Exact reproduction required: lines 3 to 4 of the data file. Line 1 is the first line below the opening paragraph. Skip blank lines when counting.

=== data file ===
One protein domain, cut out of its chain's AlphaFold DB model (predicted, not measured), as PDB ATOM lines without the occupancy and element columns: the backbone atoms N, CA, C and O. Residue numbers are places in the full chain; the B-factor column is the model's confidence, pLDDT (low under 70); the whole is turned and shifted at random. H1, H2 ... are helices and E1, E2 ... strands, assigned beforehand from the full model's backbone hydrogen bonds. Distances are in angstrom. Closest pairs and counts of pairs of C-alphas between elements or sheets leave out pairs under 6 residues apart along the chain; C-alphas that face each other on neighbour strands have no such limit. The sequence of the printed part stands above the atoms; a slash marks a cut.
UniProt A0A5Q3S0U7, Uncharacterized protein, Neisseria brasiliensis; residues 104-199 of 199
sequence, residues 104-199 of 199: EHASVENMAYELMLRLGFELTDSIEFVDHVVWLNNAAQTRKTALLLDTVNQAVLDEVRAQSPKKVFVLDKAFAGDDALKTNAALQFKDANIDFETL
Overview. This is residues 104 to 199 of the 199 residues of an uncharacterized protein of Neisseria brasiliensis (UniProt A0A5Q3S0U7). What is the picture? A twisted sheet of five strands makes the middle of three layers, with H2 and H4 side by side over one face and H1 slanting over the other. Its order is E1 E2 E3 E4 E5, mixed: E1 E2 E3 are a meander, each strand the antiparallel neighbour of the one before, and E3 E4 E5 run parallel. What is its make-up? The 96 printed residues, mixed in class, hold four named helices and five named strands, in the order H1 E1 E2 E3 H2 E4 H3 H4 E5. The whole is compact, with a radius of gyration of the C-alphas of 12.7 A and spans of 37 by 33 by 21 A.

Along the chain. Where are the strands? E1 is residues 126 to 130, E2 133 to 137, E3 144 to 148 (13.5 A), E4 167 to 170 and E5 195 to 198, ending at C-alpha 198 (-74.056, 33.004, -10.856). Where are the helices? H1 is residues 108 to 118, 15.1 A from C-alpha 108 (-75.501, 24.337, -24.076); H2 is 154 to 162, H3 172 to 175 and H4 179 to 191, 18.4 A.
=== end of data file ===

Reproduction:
Overview. This is residues 104 to 199 of the 199 residues of an uncharacterized protein of Neisseria brasiliensis (UniProt A0A5Q3S0U7). What is the picture? A twisted sheet of five strands makes the middle of three layers, with H2 and H4 side by side over one face and H1 slanting over the other. Its order is E1 E2 E3 E4 E5, mixed: E1 E2 E3 are a meander, each strand the antiparallel neighbour of the one before, and E3 E4 E5 run parallel. What is its make-up? The 96 printed residues, mixed in class, hold four named helices and five named strands, in the order H1 E1 E2 E3 H2 E4 H3 H4 E5. The whole is compact, with a radius of gyration of the C-alphas of 12.7 A and spans of 37 by 33 by 21 A.

Along the chain. Where are the strands? E1 is residues 126 to 130, E2 133 to 137, E3 144 to 148 (13.5 A), E4 167 to 170 and E5 195 to 198, ending at C-alpha 198 (-74.056, 33.004, -10.856). Where are the helices? H1 is residues 108 to 118, 15.1 A from C-alpha 108 (-75.501, 24.337, -24.076); H2 is 154 to 162, H3 172 to 175 and H4 179 to 191, 18.4 A.